ratpag encourages all of our readers to hit the trail as soon as you can!  Even if it’s covered in three feet of snow.

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ratpag Talks Career-Killing (Something We’re Very Familiar With)

This could be you.

This could be you.

ratpag’s New Jersey correspondent doesn’t want you to live in a fantasy world where you blame your problems on everybody else [Editor’s note:  fantasy?].  Chances are, you’re doing something wrong [editor’s note:  that sounds like something you would say] .  Our friends at the BBC pulled together a list of things you are probably doing that will kill your career. Building off the BBC’s suggestions, your correspondent presents four characteristics that will hurt your career and will also hurt a rail-and-transit system.

1.  Producing well below expectations:

If you don’t meet expectations, your career may suffer.  Expectations aren’t met when the traveling public cannot use part of transportation system.  For example, in Boston, travelers expected to be able to use the Old Northern Avenue Bridge, however, it was closed due to “deterioration beyond repair.”

It’s nicer when expectations are exceeded.  The District of Columbia has had a great year for bicycle commuting, with about four percent of workers travelers to the office using this mode.  And, out in California, expectations have been exceeded in multiple modes of transport:  Amtrak had record ridership over the Thanksgiving weekend, and California highways have had the biggest annual increase in traffic in over 10 years!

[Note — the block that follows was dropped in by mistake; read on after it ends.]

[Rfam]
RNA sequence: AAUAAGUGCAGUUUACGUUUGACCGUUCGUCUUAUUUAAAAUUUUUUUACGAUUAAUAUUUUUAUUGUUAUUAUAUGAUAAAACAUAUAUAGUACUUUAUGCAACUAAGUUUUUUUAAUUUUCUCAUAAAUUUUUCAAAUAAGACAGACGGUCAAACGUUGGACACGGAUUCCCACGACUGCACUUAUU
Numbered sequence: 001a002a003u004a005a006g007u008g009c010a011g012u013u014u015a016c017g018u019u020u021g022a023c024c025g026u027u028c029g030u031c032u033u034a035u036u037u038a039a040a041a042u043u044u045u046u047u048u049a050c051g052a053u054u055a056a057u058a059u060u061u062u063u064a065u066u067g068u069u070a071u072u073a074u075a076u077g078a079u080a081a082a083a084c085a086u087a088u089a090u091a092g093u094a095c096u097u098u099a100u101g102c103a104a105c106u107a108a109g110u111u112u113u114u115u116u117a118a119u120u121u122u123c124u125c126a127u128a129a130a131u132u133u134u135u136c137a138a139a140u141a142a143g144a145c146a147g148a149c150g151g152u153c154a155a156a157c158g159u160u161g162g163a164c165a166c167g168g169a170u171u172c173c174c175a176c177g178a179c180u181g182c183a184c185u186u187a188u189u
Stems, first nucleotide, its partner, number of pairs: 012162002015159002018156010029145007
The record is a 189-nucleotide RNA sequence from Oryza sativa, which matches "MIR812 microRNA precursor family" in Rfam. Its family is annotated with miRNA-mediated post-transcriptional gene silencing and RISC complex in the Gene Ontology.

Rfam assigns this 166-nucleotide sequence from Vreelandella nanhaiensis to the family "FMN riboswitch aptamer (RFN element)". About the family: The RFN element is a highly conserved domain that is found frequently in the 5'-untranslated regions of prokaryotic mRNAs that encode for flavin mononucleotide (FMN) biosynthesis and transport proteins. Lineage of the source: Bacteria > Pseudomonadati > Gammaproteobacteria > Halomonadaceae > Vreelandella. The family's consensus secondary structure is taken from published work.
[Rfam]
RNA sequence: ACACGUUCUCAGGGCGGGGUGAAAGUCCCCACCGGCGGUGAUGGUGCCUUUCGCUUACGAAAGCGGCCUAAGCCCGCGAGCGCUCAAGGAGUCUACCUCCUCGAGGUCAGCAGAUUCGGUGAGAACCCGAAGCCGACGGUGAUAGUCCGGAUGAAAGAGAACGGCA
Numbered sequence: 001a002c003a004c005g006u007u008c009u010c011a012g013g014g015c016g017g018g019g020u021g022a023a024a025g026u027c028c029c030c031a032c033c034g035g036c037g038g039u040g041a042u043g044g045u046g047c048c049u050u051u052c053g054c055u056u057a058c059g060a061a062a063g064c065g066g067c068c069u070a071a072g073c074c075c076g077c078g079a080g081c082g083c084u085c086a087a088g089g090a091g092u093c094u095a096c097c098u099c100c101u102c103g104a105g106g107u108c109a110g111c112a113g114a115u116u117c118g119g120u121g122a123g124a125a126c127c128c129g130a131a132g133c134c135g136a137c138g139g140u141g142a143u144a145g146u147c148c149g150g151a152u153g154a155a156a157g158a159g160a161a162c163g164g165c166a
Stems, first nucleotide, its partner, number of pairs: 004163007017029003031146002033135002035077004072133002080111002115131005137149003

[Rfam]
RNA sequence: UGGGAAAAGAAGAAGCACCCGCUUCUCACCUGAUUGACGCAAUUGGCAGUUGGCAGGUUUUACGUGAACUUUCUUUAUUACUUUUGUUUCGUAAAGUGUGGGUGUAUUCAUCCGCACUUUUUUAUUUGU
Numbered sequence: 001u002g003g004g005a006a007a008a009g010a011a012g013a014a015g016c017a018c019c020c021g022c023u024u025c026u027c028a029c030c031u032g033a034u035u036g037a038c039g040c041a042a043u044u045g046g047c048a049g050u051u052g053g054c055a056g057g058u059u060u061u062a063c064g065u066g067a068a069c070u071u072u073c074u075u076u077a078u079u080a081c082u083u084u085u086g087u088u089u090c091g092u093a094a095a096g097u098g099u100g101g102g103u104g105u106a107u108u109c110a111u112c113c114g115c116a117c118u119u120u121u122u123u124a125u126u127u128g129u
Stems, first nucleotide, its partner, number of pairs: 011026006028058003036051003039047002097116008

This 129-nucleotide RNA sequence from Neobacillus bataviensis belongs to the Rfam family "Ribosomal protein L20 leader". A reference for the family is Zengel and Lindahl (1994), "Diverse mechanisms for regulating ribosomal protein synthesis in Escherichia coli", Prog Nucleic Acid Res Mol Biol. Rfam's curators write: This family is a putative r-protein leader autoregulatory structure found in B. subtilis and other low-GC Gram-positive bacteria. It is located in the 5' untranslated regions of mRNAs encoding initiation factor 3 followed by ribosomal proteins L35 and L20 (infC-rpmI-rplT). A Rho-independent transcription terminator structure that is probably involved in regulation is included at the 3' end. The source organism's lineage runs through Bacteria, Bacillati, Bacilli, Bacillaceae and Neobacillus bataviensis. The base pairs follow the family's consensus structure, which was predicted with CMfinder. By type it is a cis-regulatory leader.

2.  Being stagnant, and refusing to change:

Refusing to change can be detrimental to your career.  Jobs change and workers need to adapt to the new job.  Unfortunately, some politicians are resistant to change – like Governors Cuomo and Christie, who vetoed reforms of the Port Authority. And, of course, sometimes politicians recommend changes that aren’t a good idea, like the proposal to shut down overnight PATH train service.

Luckily, Amtrak has not been resistant to change.  They’re adding new service through Vermont and northern Massachusetts, and they’re adding more connections for passengers in the mid-west.  Sometimes new ideas are just returning to old ideas – and Amtrak is doing that, too, by resuming normal service on its Empire Builder line.

3.  Acting illegally:

Breaking the law is usually not good for your career.  For example, out in Ohio the supreme court ruled that municipal authorities do have the legal authority to use cameras to enforce traffic rules.

Sometimes transportation agencies try to change the law and regulations so that previously illegal activity is now legal.  Freight railroads are trying to do that, as they seek to change the regulations and allow for trains to be operated with one-person crews, rather than the normal two-person crews in use today.  In Minnesota, politicians are debating possible changes in the tax laws as a way to finance transportation improvements.

4.  Communicating poorly:

Poor communication in the office can kill your job.  Sometimes, in the rail-and-transit world, transportation agencies try to control the story and stop bad news from being published.  Oil transporting railroads cannot be happy that negative coverage is showing the danger of their trains.

On the other hand, the USDOT is trying to communicate more openly, using BuzzFeed to broadcast their message.